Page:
From ceramics to glass Jeramiah Jacobs indulges in an artistic polygamy, he tells Vikas Bhadra when working in the hot shop gets too intense, he switches back to pottery only to be tempted by glass again
What is your idea of good art?
Good art is the embodiment of true expression. Good art comes directly from the soul.
For the Artist, creating is not a matter of desire, rather a matter of need to make art in order to feel fulfilled. Creating is a primal urge. A true artist trapped on a desert island would still create knowing that no one will ever see the product. I believe good art comes from the soul and manifests in infinite forms.
What led you to be a ceramic artist, what kind of professional training did you undergo? Who were some of the artists you had worked with in the beginning of your career?
I found ceramics early on during high school and began with wheel throwing. Instantly and completely enthralled with the medium, it wasn’t long before I was spending 4+ hours per day in the sculpture studio honing my craft. It was life changing! Once I learned that people actually make claywork for a living, it was like a bomb went off in my head and I thought, “Why would anyone do anything else?!”
It was at this time that a teacher noticed my keen interest and arranged a work study under a local professional potter named Joel Huntley. My interactions with Joel set my life on an irreversible path.
I spent the next ten years studying under Joel Huntley, with the exception of one year spent at the school of the Art Institute of Chicago. I went on to continue my studies in sculpture, working with potters across the United States; training at MGA Sculpture Studio making patterns (molds), casting bronze, and creating and installing large-scale public metal sculptures; building pottery kilns with Charlie Parker; learning fine art concrete casting at Epic Artisan Concrete; and deliberating concept and theory with sculptor Dan Painter.
After falling in love with ceramics, glass became your new muse, how did this happen?
I first encountered hot glass after I moved to St. Petersburg, Florida for a pottery residency. Ceramics was in my soul, but after thirteen years of developing my style in mud, I sought after new mediums to express myself. I came upon Duncan McClellan’s Gallery and hot shop and was instantly hooked on glass. The molten material presented an entirely new world of challenges and reinvigorated my love of materiality and process, the same way that I experienced ceramics as a young man. Hot glass is an incredibly difficult material to manipulate.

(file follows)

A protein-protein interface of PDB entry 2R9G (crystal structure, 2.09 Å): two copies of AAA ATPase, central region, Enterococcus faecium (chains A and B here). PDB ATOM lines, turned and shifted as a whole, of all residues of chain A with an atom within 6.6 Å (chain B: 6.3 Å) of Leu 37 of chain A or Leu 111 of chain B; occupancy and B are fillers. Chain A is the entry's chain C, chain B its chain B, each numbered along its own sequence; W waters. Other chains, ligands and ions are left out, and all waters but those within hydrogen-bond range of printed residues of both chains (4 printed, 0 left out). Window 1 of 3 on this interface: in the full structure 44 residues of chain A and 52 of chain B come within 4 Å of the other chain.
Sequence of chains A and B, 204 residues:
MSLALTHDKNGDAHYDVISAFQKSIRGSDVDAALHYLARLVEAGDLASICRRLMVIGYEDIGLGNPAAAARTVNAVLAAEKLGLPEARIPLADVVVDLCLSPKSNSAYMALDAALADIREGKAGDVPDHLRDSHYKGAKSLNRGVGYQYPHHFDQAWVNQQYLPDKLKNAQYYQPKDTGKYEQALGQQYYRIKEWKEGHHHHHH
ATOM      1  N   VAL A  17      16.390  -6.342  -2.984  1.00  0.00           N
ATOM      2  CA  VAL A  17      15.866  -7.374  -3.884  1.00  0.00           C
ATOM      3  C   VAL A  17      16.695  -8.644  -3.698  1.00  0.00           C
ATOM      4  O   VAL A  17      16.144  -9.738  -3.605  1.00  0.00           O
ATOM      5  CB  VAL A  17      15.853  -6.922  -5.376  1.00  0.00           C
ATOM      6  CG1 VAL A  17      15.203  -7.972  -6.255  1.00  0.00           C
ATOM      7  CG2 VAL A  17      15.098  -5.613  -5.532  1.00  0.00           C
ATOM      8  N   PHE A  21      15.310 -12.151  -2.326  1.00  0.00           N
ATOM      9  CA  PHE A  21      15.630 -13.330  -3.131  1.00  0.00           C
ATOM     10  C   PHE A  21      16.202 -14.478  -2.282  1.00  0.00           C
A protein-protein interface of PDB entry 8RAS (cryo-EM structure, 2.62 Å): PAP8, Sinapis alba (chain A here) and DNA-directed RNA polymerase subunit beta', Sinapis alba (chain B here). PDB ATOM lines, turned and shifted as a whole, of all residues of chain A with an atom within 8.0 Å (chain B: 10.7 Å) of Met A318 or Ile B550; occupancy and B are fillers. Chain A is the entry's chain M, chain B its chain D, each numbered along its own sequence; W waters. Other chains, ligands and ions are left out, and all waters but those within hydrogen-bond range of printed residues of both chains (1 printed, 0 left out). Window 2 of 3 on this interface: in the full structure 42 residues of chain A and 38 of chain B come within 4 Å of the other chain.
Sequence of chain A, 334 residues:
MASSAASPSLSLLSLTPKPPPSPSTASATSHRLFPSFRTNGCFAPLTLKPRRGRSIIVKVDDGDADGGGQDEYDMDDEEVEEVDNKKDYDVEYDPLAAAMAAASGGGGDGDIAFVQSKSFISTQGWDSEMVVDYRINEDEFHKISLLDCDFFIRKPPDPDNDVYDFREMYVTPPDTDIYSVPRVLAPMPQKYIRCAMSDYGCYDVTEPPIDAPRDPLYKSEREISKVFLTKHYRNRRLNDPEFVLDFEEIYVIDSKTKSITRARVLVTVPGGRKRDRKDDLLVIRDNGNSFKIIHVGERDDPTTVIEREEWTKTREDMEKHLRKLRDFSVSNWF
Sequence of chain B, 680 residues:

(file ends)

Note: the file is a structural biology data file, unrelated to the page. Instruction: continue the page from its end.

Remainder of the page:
I thrived because of this, as it provided the opportunity to build upon everything I had learned as a young apprentice in ceramics, which allowed me to progress very quickly and achieve great results in a small amount of time. The process of working clay can be incredibly calming and pleasant. In direct contrast, working hot glass is crazy intense and time sensitive, only further piquing my interest.
Balance comes from switching between the two modalities: when working in the hot shop gets too intense, I switch back to the pottery studio, and when I need a jolt, glass is there to wake me up again.
Kindly share with us the projects you have worked on in your journey so far?
I work on many residential installation commissions, an average three per year, while my greatest interest lies in public art, which I’m still only getting started in. Today you’ll find my name on about four pieces of public art in the US. In 2019 I completed a 3,000-pound ceramic sculpture titled Stonehenge Park which consists of large three-dimensional panels of ceramic depicting a jungle scene. 9 feet tall and 30 feet long on one side, a large snake eyes a heron sitting on the opposing branch. Many of the leaves in this project were large: 3 feet long x 10 inches thick. I’ve also worked on cast concrete benches and large-scale, stainless steel installations for public spaces. In the past few months, I completed another ceramic project, a 9/11 monument called Rise. This installation consists of 3,000 6×6” ceramic tiles that were hand painted by participants at public events, a steel beam from the World Trade Center Tower One, and a 30-foot, hammered copper phoenix wing. I created, glazed and fired the ceramic tiles and worked on the team that created the copper wing, but the true magic behind this installation is the community’s involvement.